In February 2007 the cries of disappointment had grown too loud and Universal relented. Jaws went back on full time duty. Yet another reprieve.
For the reopening the ride had been improved, the queue had been cleaned and reworked to make it more efficient, the boats had been repainted, the sharks thrashed around more and were bloodied up and repainted to make them feel much more realistic. However the fire effects were significantly reduced.
Just around the corner was yet another shock. In 2008 the worldwide financial crisis was another hard knock. Investment income tumbled and wages stagnated. A trip out to a theme park or a sunshine holiday to the vacation state of Florida was one of the luxury items in family life that soon got cut off.
Theme parks required something new to get families to chose them over competitors. A must-see attraction in order to get a hard up family to decide the out-lay was worth it.
In June 2010 the final seeds of Jaws destruction were sown. Only it was not faulty engineering, or fuel costs that planted that seed.
It was a boy wizard.
Harry Bloody Potter!
While Jaws had been operating at Universal Studios, Orlando, the company had opened a second theme park next door, Universal Islands Of Adventure.
In 1997 it made a decision to re-theme one of its “Islands” completely and entered a deal with Warner Bros. for the theme park rights to Harry Potter.
The Duelling Dragons rollercoaster was re-themed as was the entire Forbidden Kingdom area of the park. This was transformed into Hogwarts and Hogsmeade. This was Universals secret weapon in the war against Disney for post financial crash dollars, and it was a nuke!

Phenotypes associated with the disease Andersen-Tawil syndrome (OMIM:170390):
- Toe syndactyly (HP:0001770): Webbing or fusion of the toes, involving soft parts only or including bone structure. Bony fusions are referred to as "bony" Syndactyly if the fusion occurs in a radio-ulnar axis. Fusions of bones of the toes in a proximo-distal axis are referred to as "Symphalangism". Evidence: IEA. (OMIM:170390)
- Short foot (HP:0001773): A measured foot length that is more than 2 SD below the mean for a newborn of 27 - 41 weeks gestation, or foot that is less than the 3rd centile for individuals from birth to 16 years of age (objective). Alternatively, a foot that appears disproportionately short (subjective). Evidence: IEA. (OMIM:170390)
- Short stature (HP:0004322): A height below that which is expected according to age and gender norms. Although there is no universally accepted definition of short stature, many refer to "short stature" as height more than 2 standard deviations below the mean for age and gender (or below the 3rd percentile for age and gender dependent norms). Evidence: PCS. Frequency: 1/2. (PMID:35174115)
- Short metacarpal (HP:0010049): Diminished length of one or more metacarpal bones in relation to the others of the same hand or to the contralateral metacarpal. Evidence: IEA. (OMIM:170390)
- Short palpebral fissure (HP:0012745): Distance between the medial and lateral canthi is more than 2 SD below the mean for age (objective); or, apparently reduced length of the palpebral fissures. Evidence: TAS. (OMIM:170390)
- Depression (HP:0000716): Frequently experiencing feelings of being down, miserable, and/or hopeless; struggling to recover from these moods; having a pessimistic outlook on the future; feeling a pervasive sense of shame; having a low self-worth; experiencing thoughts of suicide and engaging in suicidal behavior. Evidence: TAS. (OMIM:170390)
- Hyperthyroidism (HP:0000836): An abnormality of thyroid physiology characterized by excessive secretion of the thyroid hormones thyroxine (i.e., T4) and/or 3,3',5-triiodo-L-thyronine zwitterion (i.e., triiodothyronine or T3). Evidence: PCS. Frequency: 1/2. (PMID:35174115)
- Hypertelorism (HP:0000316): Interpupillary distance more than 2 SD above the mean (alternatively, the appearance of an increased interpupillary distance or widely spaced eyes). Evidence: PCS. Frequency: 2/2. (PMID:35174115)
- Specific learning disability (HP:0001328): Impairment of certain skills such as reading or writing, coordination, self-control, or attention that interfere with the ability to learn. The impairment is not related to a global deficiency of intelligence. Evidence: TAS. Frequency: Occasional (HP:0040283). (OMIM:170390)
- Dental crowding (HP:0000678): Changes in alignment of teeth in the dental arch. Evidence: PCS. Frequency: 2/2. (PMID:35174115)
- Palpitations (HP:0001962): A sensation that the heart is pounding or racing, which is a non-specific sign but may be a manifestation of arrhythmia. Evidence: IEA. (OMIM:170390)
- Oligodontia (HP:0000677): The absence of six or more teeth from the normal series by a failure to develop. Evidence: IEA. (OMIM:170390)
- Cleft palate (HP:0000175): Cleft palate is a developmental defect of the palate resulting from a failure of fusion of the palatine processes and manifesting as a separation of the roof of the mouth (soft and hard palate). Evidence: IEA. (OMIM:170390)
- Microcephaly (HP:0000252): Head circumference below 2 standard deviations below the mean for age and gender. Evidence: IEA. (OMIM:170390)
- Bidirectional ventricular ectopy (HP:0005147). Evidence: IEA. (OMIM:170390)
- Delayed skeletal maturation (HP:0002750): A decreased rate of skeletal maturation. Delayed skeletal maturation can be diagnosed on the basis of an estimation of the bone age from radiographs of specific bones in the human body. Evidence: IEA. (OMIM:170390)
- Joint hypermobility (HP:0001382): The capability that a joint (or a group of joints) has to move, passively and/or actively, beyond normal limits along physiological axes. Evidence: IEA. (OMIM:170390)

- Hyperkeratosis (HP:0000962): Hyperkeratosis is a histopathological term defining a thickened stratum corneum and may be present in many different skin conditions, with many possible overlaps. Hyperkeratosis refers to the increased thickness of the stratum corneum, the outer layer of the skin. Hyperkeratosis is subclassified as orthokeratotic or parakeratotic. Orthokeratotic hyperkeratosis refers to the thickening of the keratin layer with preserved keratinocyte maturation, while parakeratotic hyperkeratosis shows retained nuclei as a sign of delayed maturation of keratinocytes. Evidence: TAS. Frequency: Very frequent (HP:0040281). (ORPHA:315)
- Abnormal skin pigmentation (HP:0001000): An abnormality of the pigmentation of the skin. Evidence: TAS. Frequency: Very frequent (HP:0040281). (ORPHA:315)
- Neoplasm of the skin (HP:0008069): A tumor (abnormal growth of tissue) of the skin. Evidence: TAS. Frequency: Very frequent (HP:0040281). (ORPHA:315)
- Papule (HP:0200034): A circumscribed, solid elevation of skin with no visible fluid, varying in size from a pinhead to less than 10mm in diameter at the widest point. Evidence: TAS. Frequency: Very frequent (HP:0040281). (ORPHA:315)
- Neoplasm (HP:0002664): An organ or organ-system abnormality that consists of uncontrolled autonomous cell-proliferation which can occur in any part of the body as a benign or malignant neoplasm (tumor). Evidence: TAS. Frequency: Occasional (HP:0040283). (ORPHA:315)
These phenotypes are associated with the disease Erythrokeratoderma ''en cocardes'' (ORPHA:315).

When it opened in 2010 the Wizarding World was a phenomenal success and an enormous jolt to the entire resort, while giving Disney a smack in the mouth.
By year’s end, Universal Orlando had broken a slew of internal records including both net and operating profit. Attendance soared seventeen percent from January to December.
Merchandise sales more than doubled. In just seven months the Wizarding World had served more than a million mugs of Butterbeer.
The message was clear. The world wanted more Potter in its theme parks, and Potter had a lot of settings, adventures and experiences to give. There as just one problem. They needed space to expand.
Right behind Hogwarts Castle at Islands Of Adventure was a huge staff car park. Directly across that? Nestling right at the back of Universal Studios, the sister park, in 7 acres of prime theme park territory, was the Jaws Ride. It’s days were numbered by the expansion of a speccy teenaged wizard attraction.
Universal Orlando officially announced the Jaws ride’s closure on the morning of December 2, 2011. Absolutely no time was wasted. By January 2, 2012 it was ended. That was the final day of operation for the ride. The final ever boat trip into the lagoon with the final ever skipper was an emotional experience for all those involved.
And then, just like that, it was all over.
Boards went up the next day and bulldozers moved in after that. It was to be the site of the massive expansion of Harry Potter. The two parks would be linked and this would be a London Kings Cross and Diagon Alley recreation filling the entire 7 acres of Jaws. The lagoon was filled. The shark pits too. Tracks ripped up.
When you walk the streets surrounding the Universal version of London’s Kings Cross, when you queue for the Hogwarts Express to take you from London to Hogsmeade, when you stroll up Diagon Alley on your way to Gringott’s Bank, take a moment to stop, look down and pay respects to what is there underneath your feet.
Buried under tons of concrete are the remains of a lagoon, deep shark pits, whatever is left of poor old Gordon on Amity 3, and the rest of the Greatest Theme Park Ride Of All Time!